See more of the story

University of Minnesota Libraries: They’re not just for students anymore.

In truth, they never were. But the library system at Minnesota’s flagship university has intensified its service to the larger community to such a degree in recent years that others are noticing.

The national Institute of Museum and Library Services has awarded the U system its 2017 National Medal for Museum and Library Service. That’s a coveted distinction given to five U.S. libraries each year for service to their communities. Only twice before in the award’s history has it been bestowed on the library of a college or university.

That affirmation is both well-deserved and timely. The system has been a pioneer among the nation’s academic libraries in shifting its focus from amassing a large collection to connecting library users digitally with its own rich resources and those of libraries around the world. “Collections still play a role, but the emphasis has shifted to services” for users, the system’s website explains.

Those users are not just university students and faculty. They’re medical practitioners, industrial product developers, entrepreneurs, farmers, school and community librarians, and individual library patrons around the state. The Minitex materials-sharing service that the system operates receives and processes a minimum of 1,500 requests per day.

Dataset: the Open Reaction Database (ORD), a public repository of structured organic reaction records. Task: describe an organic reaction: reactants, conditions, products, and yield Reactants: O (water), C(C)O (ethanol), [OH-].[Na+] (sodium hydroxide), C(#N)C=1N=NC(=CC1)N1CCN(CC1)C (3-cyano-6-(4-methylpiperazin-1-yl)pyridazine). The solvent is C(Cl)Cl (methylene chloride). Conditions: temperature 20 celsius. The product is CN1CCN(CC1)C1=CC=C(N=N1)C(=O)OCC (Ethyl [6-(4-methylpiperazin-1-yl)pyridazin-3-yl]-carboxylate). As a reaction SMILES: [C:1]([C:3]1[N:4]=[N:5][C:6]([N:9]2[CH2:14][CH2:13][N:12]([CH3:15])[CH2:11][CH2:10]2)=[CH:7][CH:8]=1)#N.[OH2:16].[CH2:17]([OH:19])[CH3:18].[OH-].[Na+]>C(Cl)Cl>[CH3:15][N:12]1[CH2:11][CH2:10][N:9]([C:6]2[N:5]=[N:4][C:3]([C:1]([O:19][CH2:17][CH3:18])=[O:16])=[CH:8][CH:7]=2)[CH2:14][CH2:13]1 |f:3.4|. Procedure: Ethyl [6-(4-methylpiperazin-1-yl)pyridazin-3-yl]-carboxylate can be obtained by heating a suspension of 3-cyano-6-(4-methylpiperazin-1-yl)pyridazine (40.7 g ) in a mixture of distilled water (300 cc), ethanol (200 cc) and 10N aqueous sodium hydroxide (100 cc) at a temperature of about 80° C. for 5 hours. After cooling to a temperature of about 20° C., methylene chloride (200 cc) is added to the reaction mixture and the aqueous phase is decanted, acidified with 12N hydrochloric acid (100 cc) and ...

As libraries go digital, their reach increases. But perversely, they also become less visible — and their costs are often less understood. That’s what makes this award well-timed. It draws attention to the University of Minnesota Libraries’ contributions to the whole state just as a capital campaign is in the works to shore up the libraries’ financial foundation. The libraries are seeking $18 million in donations as part of a larger university capital campaign to be launched in September.

That’s a modest request for an enterprise that provides what ought to be deemed fundamental infrastructure in an information-based economy. Gov. Mark Dayton called it a “strategic asset” as he proclaimed Monday “University of Minnesota Libraries Day” in Minnesota. Minnesotans should know that it’s a nation-leading asset that will be at risk if it’s taken for granted.